Dear Most Esteemed and Knowledgeable Kitties:
Why is my cat dragging his bum across the floor?
Siouxsie: There are three main reasons why a cat might drag his bottom across the floor. Let us reassure you that it’s not because it feels good to do so!
Thomas: If our stools are soft or we get diarrhea, we might drag our bottom across the floor to clean off the “cling-ons.” We don’t mind washing our bottoms–we do that every time we use the litterbox, after all–but when there’s a lot of mess there, it’s pretty gross.
Dahlia: Cling-ons tend to be more of a problem for long-haired cats, because there’s just more hair to catch the waste. This is one reason why long-haired cats require more grooming than those of us with short hair.
Siouxsie: If you notice that your cat has feces clinging to his bottom, you can give him a hand by taking a napkin and cleaning some of it off. That will make it easier for him to clean himself the rest of the way.
Thomas: And if your cat does have diarrhea, you should investigate why. Cats get diarrhea from eating dairy products (milk and cheese made of cow milk) or from eating people-food that’s too rich and spicy. So don’t feed your cat people-food if you notice he’s getting diarrhea after he consumes it.
Dahlia: Cats also get diarrhea if they have worms. Particularly if your cat goes outside, you should get your cat dewormed (with a medicine for tapeworms and roundworms) twice a year.
Siouxsie: Speaking of worms, some worms–such as pinworms (a type of roundworm) or tapeworm segments that move around for a while after they come out–make kitty bottoms pretty itchy, and a cat might drag his bottom on the floor because of the itch.
Thomas: Another more serious reason for bottom-dragging is clogged anal sacs. If you ever looked at your cat’s bottom, you might notice a little dark-colored dot at about the 4 o’clock and 8 o’clock positions on either side of your cat’s anus. These are the openings for the anal sacs.
Dahlia: Thick fluid collects in these glands and is normally expelled when the rectal muscles contract as the cat poops. This fluid adds a scent that identifies the poop as belonging to that particular cat.
Siouxsie: Sometimes, though, the thick fluid clogs the opening of the anal sacs, which causes impaction and discomfort. Think of a pimple that gets clogged and just keeps getting bigger and bigger. This feels similar to what we cats experience with clogged anal sacs.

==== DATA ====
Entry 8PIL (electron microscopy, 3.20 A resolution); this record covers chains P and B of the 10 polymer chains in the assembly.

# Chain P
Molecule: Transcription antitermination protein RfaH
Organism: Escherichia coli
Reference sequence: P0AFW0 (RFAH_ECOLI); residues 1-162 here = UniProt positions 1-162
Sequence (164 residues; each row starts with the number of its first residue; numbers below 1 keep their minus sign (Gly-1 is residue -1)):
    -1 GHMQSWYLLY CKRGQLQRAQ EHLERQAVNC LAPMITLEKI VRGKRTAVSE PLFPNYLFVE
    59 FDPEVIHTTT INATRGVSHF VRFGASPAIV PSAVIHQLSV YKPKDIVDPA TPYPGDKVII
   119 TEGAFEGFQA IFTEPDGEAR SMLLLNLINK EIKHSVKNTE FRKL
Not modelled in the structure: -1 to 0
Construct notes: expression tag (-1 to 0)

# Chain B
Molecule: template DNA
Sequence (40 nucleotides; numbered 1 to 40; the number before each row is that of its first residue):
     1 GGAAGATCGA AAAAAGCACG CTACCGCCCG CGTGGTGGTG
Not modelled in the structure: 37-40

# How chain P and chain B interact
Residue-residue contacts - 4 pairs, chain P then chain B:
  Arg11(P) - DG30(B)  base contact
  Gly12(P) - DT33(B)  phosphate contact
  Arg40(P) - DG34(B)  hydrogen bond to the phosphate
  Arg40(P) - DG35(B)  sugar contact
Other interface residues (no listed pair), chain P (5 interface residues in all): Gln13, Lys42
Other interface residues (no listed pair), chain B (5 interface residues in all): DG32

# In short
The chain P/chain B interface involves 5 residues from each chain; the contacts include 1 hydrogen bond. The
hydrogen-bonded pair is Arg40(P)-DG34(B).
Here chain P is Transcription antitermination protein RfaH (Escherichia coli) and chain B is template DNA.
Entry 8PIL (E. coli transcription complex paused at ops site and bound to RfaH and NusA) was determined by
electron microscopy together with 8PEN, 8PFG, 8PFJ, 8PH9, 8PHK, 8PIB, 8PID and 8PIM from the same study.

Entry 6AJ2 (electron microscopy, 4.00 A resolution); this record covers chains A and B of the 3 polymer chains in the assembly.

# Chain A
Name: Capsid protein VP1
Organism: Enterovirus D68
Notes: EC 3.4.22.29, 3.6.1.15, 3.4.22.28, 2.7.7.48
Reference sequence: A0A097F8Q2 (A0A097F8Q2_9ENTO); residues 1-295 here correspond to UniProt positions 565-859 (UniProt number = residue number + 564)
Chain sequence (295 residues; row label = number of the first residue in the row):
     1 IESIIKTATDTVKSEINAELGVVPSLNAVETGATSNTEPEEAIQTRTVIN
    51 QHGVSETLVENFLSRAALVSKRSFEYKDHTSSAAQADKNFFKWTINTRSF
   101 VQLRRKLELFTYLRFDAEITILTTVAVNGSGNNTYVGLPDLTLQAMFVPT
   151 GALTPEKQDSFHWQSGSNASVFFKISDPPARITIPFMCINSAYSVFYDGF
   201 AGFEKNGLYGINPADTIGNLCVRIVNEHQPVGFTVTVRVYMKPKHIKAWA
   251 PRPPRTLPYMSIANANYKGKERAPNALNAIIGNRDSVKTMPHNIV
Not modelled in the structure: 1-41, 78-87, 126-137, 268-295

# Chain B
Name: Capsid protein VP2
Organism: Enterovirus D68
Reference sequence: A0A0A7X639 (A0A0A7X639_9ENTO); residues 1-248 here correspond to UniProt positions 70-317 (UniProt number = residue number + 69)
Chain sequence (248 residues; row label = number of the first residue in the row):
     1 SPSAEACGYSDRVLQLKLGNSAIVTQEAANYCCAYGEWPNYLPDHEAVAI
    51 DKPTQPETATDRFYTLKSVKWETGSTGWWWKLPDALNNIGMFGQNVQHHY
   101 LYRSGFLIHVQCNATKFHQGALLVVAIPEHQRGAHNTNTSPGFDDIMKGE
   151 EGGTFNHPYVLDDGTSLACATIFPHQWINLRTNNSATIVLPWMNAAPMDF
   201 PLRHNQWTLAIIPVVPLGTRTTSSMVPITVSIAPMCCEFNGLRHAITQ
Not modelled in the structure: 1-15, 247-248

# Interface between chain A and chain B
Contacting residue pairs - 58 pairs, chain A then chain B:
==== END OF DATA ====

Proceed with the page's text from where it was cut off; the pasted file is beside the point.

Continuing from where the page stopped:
Thomas: A cat with clogged anal sacs may drag his bottom across the floor in an attempt to ease the discomfort and unclog those sacs.
Dahlia: Your vet can manually expel the clog from your cat’s anal sacs and even show you how to do the job at home if this becomes a regular problem.
Siouxsie: Be warned, the fluid from the anal sacs is very smelly! Most humans find the odor nauseating. But trust us, getting those sacs unclogged is quite a relief.
Thomas: If your cat does have clogged anal sacs, failure to clear that clog can lead to infection or even an abscess in the anal sac, a serious medical condition.
Dahlia: So if your cat continues to scoot his bottom across the floor for more than a day or so, and you don’t see any evidence of diarrhea, call your vet and see if they want you to bring him in for a checkup. He may need to have his anal sacs emptied.
Siouxsie: If it turns out that your cat does have anal sac problems, it would be a good idea to investigate an underlying cause. Diarrhea or unduly soft stools can mean that the rectal muscles don’t have to contract enough to expel the anal sacs naturally. Constipation also may cause clogged anal sacs because when the cat doesn’t defecate normally, the rectum doesn’t contract often enough to expel the fluid.
Thomas: Either way, if your cat has regular problems with constipation or diarrhea, this is also something you should discuss with your vet. Both of these problems are just as uncomfortable and annoying for your cat as they would be for you.
Dahlia: Good luck, Jowanna, and we hope you find out what’s causing your kitty’s discomfort.